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Support wanes for Oak Harbor adult day care
Oak Harbor’s adult day care may be skating on thin ice.
Senior Services of Island County sent a letter to Mayor Jim Slowik in August withdrawing its “financial and operational support” from the Day Break Adult Day Services program at the end of this year, and two city council members spoke at a recent meeting against keeping the program.
The program served approximately 40 people in 2008, said Day Break Director Kristi Huffman, who estimates the program provided respite for about 50 caregivers last year.
In lieu of direct Senior Services support, city councilmen Eric Gerber, Rick Almberg and Jim Campbell discussed a proposal to contract with a new nonprofit, “North Whidbey Caregivers’ Cove,” at a Governmental Services Standing Committee meeting Monday morning. Standing committee meetings allow city staff the opportunity to brief a group of three council members on upcoming council agenda bills.
In this case, Oak Harbor Senior Services Director Mike McIntyre and Steve Powers, the city’s Development Services director, recommend the council vote to authorize Slowik to sign an $18,000-per-year, three-year contract with North Whidbey Caregivers’ Cove, which was created by McIntyre and a four-member board of directors.
But there was no consensus on the issue at the standing committee meeting.
The new agreement would decrease the city’s direct cost of $24,000 this year to $18,000 next year, which is the same amount the city paid in 2008; expand Day Break’s services from three days per week, six hours a day to five days per week, eight hours a day; and add new services such as caregiver training, workshops, library resources and support group, Powers said.
If the council follows city staff’s recommendation to contract with North Whidbey Caregivers’ Cove, the Day Break program will continue. If the council does not vote in favor of the proposal, the program may come to an end.
In May 2003, the city followed a similar program including a five-day-per-week program, caregiver classes and support group, and local marketing to increase Day Break’s visibility in an effort to grow its client base, according to city documents. But some say the effort failed.
“This didn’t work in 2003 and it won’t work now,” Councilman Gerber said. “We’ve had a lot of noble efforts made to make this program run, but I still haven’t seen the difference in what we’re going to do next year and what we’ve done in the past.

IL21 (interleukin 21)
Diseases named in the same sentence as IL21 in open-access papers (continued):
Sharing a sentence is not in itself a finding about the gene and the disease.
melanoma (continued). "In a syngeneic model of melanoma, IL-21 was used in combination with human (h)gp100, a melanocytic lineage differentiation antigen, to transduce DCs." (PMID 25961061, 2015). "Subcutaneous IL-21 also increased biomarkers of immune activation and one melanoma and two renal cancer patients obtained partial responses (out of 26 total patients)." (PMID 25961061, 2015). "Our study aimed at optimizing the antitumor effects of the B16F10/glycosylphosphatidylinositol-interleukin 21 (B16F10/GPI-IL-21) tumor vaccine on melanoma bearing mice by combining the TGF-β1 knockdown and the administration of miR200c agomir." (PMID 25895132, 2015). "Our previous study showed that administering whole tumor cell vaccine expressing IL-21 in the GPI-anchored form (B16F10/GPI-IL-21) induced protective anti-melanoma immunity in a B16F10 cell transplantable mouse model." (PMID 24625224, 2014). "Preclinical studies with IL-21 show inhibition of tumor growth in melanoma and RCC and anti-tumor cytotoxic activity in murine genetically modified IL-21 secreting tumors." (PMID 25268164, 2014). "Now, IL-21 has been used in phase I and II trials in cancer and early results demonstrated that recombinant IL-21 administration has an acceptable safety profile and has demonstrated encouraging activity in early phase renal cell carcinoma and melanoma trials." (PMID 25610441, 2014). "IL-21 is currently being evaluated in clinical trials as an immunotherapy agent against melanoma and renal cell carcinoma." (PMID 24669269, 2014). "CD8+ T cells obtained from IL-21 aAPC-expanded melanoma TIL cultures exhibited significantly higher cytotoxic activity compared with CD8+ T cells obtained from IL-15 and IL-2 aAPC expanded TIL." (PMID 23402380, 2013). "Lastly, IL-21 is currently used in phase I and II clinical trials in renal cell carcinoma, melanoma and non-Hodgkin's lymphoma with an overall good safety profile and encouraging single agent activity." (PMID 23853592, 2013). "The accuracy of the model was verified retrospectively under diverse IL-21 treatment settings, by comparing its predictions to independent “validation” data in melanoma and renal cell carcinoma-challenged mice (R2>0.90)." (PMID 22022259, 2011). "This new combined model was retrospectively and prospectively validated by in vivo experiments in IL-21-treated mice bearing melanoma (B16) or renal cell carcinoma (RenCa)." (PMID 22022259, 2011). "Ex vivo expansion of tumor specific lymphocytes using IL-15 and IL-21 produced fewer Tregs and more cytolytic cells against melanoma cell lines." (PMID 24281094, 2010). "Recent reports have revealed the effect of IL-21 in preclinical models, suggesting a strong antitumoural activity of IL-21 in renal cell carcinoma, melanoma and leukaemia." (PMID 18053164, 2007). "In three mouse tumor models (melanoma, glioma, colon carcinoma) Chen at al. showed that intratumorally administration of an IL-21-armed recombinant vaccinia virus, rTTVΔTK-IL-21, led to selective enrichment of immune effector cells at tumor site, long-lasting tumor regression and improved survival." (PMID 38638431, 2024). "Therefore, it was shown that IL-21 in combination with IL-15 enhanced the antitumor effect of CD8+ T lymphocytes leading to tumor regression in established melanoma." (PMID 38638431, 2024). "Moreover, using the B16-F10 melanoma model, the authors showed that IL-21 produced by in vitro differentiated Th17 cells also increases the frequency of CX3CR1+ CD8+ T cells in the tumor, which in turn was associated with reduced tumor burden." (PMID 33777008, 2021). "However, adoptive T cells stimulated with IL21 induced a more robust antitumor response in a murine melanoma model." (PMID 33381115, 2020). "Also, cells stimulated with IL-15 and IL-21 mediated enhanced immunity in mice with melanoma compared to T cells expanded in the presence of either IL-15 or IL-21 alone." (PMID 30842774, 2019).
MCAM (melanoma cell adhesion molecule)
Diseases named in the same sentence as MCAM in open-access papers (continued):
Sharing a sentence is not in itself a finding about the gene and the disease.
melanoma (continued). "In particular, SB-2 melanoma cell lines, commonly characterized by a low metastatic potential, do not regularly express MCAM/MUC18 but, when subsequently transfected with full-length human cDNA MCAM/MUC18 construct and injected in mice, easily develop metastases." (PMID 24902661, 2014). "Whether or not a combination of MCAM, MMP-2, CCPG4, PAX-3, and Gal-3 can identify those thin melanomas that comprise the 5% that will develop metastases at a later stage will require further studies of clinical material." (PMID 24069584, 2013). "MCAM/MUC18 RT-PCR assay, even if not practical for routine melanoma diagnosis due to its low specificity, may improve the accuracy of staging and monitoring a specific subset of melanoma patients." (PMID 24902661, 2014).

“Part of the program is to attract clients,” Gerber continued. “If they couldn’t get enough last year, what makes you think we’re going to get enough this year? We need to see a business plan that extends beyond a year.”
Over the past 10 years, the city has spent between $300,000 and $500,000 in budgeted funds to support the program, said Gerber in an interview Monday afternoon. But he said roughly half a million dollars have also come out of the reserve fund and through indirect costs during the same time period, effectively doubling the cost of Day Break.
About a year and a half ago, McIntyre reported that he spends about 25 percent of his time on Day Break, according to Gerber. That amount of time would amount to roughly $250,000 of indirect costs over the course of a decade, Gerber said.
McIntyre explained that he reported that a quarter of his time was spent on adult day respite because he was busy with the organization of North Whidbey Caregivers’ Cove. After the program was established, McIntyre said a minimal amount of his time is now spent on Day Break.
Gerber remains convinced that Day Break is draining funds from the city through indirect costs.
It’s safe to say that all three directors — Bridget (DeMuth), Howard (Thomas) and Mike (McIntyre) — all spent a significant amount of time on Day Break,” he said. “I’m definitely in favor of discontinuing this program.”
Councilman Almberg agreed.
“When I read the information here and do the math, it supports what Eric said,” Almberg said, explaining that the total cost amounts to more than $3,000 per user, per year.
“I don’t know of any other program that allocates that amount of money per person,” he said. “It’s a little bit of a mirage.”
Powers jumped in to defend the program.
“It’s unfair to refer to it as a mirage. You have folks working very hard to support a specific population. ... I won’t dispute the math with you, Rick, but it’s not just those people there during the day. It’s also the caregivers,” Powers said.
One goal of the program is to give caregivers a break from their difficult duties.
“I suggest that council not place a lot of stock in the (Senior Services of Island County) letter. The program did struggle financially for many years. Since 2006 the program has been different. It was not structured the same way as when it was city funded,” Powers said.
Councilman Campbell joined Powers to advocate for the program.
“I think this is money well spent,” he said. “There’s going to be growing pains.”
Campbell added a personal element to the discussion when he shared his experience in dealing with someone who uses Day Break’s services, and the respite it provides.
“Having the opportunity to get away from it for awhile is really a godsend,” he said.
Gerber said there are better ways to use the Day Break money and space.
“You have a senior center director that says they need a $5 million building. This would free up some space,” he said. “I think it’s unfortunate that one of the proposals to end the program wasn’t presented by staff.”
The proposal to contract with North Whidbey Caregivers’ Cove will go before the council Tuesday, Nov. 17, at 6 p.m.